Android Oreo (or ‘Android O’ for short) has landed, and Google says it will help you squeeze more battery life from your smartphone.
Unveiled at an event in New York coinciding with the solar eclipse, Google’s big update has been shown off publicly for the first time. There are plenty of changes on the way, including battery life improvements, multitasking mode and a free malware-scanning tool.
So how can you try Android Oreo for yourself, and when should you expect it to arrive on your device? Keep scrolling for the details.
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How to install Android Oreo
Traditionally, Google’s own Nexus gadgets have been the first to be updated with the latest OS version. It’s the same story this time around, and you’ll be able to download Oreo ‘in the near future’ on the following phones and tablets:
If you own a different Android device, you might have a bit of a wait ahead of you. There’s no guarantee on when Oreo will be available, but it’s worth remembering some phones still don’t have Android Nougat, the OS before Oreo. When it’s available to download, you’ll automatically be notified and sent to the update screen (right).
Speaking at the Android Oreo press event, a Google spokesperson said: “We’ve also been working closely with our partners, and by the end of this year, hardware makers including Essential, General Mobile, HMD Global Home of Nokia Phones, Huawei, HTC, Kyocera, LG, Motorola, Samsung, Sharp and Sony are scheduled to launch or upgrade devices to Android 8.0 Oreo”.
Android Oreo – 3 key features
1. Better battery life
Some of the biggest changes inside Android Oreo run behind the scenes. Android now puts a limit on what apps running in the background are doing. A news app that you’ve closed down doesn’t need to be searching for the latest headlines until you open it up again, for example.
It’s a small change, but Google says it will make a big difference. We’ll have to see for ourselves when the update becomes more widely available. If battery life is important to you, we suggest you take a look at our advice on mobile phones with the best battery life.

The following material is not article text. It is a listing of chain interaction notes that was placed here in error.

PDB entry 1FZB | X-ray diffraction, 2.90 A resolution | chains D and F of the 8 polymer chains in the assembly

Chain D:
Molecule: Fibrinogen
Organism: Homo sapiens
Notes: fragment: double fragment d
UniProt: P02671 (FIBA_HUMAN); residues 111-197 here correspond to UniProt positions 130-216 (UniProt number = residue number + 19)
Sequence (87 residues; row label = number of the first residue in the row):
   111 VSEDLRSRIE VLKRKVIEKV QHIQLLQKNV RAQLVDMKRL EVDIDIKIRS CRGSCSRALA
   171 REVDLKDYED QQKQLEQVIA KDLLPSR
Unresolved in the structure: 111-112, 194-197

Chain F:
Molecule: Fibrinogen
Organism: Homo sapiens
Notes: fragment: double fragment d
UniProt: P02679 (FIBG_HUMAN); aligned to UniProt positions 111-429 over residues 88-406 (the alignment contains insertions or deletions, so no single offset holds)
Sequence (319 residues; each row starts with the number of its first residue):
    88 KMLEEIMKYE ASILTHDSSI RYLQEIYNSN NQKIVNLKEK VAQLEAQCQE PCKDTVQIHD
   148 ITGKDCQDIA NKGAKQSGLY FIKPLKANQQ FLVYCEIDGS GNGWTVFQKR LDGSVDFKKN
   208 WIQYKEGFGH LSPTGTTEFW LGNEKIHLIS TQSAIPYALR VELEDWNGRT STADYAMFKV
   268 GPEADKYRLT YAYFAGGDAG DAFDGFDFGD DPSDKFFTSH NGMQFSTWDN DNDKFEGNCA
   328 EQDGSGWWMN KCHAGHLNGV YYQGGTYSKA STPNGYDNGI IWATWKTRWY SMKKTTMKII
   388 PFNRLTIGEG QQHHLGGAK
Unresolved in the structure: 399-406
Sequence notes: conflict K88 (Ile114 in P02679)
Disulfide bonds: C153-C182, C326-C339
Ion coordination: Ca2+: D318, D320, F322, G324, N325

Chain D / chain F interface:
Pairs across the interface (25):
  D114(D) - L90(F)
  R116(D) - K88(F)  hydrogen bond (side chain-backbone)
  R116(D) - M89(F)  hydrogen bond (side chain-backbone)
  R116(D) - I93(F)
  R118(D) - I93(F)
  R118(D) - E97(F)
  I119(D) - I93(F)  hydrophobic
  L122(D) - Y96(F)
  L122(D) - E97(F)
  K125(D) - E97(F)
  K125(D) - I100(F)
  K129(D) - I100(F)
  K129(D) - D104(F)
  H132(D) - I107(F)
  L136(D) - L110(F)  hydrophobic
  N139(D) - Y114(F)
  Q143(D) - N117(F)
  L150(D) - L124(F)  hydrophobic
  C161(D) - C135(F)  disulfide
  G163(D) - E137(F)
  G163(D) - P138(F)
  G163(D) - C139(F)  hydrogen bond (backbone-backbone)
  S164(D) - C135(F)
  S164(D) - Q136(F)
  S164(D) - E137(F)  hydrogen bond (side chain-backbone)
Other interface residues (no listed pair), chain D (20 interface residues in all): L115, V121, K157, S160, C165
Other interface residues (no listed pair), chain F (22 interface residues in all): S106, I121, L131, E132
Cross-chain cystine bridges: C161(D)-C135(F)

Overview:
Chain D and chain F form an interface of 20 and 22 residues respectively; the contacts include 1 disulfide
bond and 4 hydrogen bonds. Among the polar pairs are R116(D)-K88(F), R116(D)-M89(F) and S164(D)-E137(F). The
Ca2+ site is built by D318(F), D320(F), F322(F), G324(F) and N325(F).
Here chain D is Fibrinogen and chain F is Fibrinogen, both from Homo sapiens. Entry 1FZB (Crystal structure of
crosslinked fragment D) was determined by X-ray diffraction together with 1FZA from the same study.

2. Multitasking support
Android Oreo supports Picture-in-Picture mode, which makes multitasking far easier. With it, you can run two apps at the same time. If you’re watching a YouTube video in full screen and tap the Home button, the video will shrink and sit in the corner of the screen. You can drag it around with your finger while you type up an email or browse on Google Chrome.
Some smartphones already have their own version of Picture-in-Picture mode. Both the Huawei P10 and Huawei P10 Plus support it out the box, and you can turn it on by tapping the Overview key. That will split the phone’s screen down the middle and allow you to resize each window depending on how you’re using them.
Now that Picture-in-Picture mode is being bundled with Oreo, the handy tool won’t just be on offer for certain brands of phone. Popular apps including YouTube and Google Chrome have been confirmed to work with Picture-in-Picture mode, and more will follow.
3. Improved security with Google Play Protect
Google Play Protect is now rolling out with Android Oreo. It brings a refreshed interface to Find My Device (ideal if you’re losing your phone more often than you’d like to admit) and a built-in app scanner. According to Google, Play Protect scans ‘billions of apps’ daily. It can also monitor apps on your phone for unusual behaviour and warn you about suspicious websites.
While Google does its best to stop harmful apps from reaching the Google Play Store, some do occasionally slip through. As part of the Google Play Protect service, apps deemed ‘safe’ will be clearly marked, so you know exactly which apps you can trust. For more details on security on Android Oreo, see our post on Google Play Protect.
Of course, if you want to keep your data secure and don’t fancy waiting around for Oreo, a mobile security app could be the answer. See our Best Buy mobile security apps for tools that will keep you protected against malware and scams.
What else does Android Oreo have to offer?
Big changes aside, there are lots of smaller tweaks in Android Oreo that will hopefully make Google’s smartphones easier to use. For starters, the notifications menu has had a revamp, so now you can control exactly what you want to be alerted of. That will save you having to take your phone out of your pocket every two minutes to swipe away a needless notification.
Google has said via a blog post that Android Oreo will ‘run faster’ in general, and you’ll also be able to download fonts and play around with some new emoji in texts and emails. ‘Smart copy-and-paste’ will make it easier to copy addresses and phone numbers, and smartphones and tablets running the update will boot up ‘twice as fast’.
We test the latest Android smartphones in our lab from big-name brands such as Motorola, OnePlus, HTC and Huawei. To see which budget-priced and premium phones we recommend, head over to our guide on the top five best smartphones for 2017. If you don’t want to spend big, you might also want to read over our advice on buying a mobile phone on a budget.